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Liberals are Trump’s Best Friends

President Trump has been having a hard time organizing a functional and durable inner circle and avoiding scorns from officials within his administration. Confusion, and even disarray, is the image that the cascade of departures and leaked criticisms of his senior staff conveys. Add to this the Mueller probe and all the components for a suspense movie are met.

In the midst of the turmoil, however, the U.S. president is finding some comfort in the unintended help that he has been receiving from his ideological foes, in particular from liberals whose critiques are so biased and extravagant that they lay bare their intellectual weaknesses and lack of meaningful policy proposals.

The phenomenon has been conspicuous in the realm of foreign policy.


When President Trump launched airstrikes against the Syrian regime in April last year, in reprisal for the use of chemical weapons by that regime, the minority leaders in both chambers (Chuck Schumer and Nancy Pelosi) supported that initiative. However, their view was not supported by many numbers of their party and, accordingly, a rift on the left on this issue was brought to light.

That vivid exchange of views among Democrats on Trump’s airstrikes in Syria was in clear contrast with the dearth of critical statements, by the Democratic Party leaders, on President Obama’s failure to make good on his red-line warning regarding the use of chemical weapons by the Syrian regime.

And yet, there were reasons to be concerned with Obama’s red line recantation. That policy fiasco left the field open for U.S. rivals (in particular Russia and Iran) to meddle and advance their power in Syria, and for that matter in the Middle-East region as a whole.

U.S. Embassy in Jerusalem

Another contentious issue that shows liberals’ inconsistencies relates to Trump’s decision to move the U.S. embassy to Jerusalem.

That decision is aimed at implementing a law passed by the U.S. Congress in 1995, which provides for the transfer of the U.S. embassy to Jerusalem by 1999. Interestingly, among the liberals condemning Trump’s move, there are Democratic lawmakers who had voted in favor of the 1995 law, including Dianne Feinstein, one of its original co-sponsors. The law that they had promoted or helped to adopt was not meant to be put into practice.

Handling Kim Jong-Un

Perhaps the most evident bias of liberal Trump-bashers is the one concerning North Korea. Tons of ink were spilled against Trump’s vocal assertiveness vis-à-vis that country’s tyrant. At the same time, however, Trump detractors have not ventured to publicly admit that Obama’s “strategic patience” achieved nothing in this regard and, what is worse, allowed Kim Jong-Un to make major advances in the weaponizing of his country’s nuclear program.

Now, after the announcement of the impending encounter between Trump and Kim Jong-Un, it is difficult to deny President Trump any credit for the sudden readiness of the North Korean dictator to engage in nuclear disarmament talks with the U.S. That is not a reason, however, for liberals – including former Democratic presidential candidate Hillary Clinton – to give up their Trump-bashing: rather than welcoming the window of opportunity that the prospective summit creates. Liberals prefer to express concern for Trump’s lack of the diplomatic experience and preparedness that is needed to conduct so a painstaking a negotiation.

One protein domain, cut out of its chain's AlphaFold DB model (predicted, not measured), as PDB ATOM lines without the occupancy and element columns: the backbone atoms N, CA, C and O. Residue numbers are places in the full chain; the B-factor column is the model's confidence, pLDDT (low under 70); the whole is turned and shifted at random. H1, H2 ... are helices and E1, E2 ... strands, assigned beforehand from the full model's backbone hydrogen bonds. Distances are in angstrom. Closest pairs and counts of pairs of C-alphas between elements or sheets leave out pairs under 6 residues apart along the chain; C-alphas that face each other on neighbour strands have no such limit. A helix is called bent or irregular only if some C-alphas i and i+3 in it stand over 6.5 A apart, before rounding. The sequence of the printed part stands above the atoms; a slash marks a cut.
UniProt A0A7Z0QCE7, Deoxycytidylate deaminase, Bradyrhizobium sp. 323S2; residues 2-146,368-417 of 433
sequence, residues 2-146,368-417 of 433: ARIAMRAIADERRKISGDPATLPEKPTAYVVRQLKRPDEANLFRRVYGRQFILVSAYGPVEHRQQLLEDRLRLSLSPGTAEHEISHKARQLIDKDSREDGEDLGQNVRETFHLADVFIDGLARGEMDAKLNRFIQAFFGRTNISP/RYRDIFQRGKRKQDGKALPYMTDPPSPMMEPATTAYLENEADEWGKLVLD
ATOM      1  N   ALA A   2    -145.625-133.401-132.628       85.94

Make no mistake: the summit may end in a blind alley or even may not take place at all. Whatever the end result, however, the fact will remain that Trump’s immediate predecessor, for all his political expertise and diplomatic finesse, did not succeed – unlike Trump – in putting Kim Jong-Un in a negotiating mood.


Liberals also criticize Trump’s threat to pull the U.S. out of the Iran deal. As in the case of North Korea, Trump’s rhetoric has been denounced by the left-leaning politically correct. It is not sure, however, that without Trump’s assertive tone – in the antipodes of Obama’s appeasement efforts – other partners of the agreement, notably from Europe, and, more importantly, Iran, would have been willing to sit around a negotiation table to “fix” the agreement as Trump requests.

Absence of a Grand Strategy

Last but not least, liberals have voiced concern for Trump’s absence of a grand strategy in the field of foreign policy. And they may have a point. Indeed, even though a National Defense Strategy was released last January by the administration, it is not clear yet (as policy analyst Tony Badran asserts in an op-ed published on the site of the Hoover Institution) how the principles spelled out in that document will be translated into policy.

Be that as it may, a few questions deserve to be raised. Did former President Obama have a grand strategy at all? Could his “leading from behind,” and for that matter his “strategic patience,” qualify as such? Certainly not.

In the same vein, to assert that “Trump has created a temporary vacuum of global leadership,” as does Jake Sullivan – a high-ranking officer at the State Department in the former Obama administration – is tantamount to ignoring the fact that such vacuum antedates Trump’s presidency and has much to do with

Obama’s “leading-from-behind,” flawed “Asia pivot” and “Russia reset” and, no less important, his lack of resolve to make good on red-line warnings.

These incoherencies and double standards reflect liberals’ lack of foreign policy ideas, as Zack Beauchamp (Vox senior reporter and formerly a fellow at the center-left think tank Center for American Progress) contends.

No. Liberals can’t claim to have the high moral ground nor the response to the challenges of present times. Trump-bashing, as they practice, does not a coherent policy make. This is why, with enemies like them, Trump doesn’t need friends.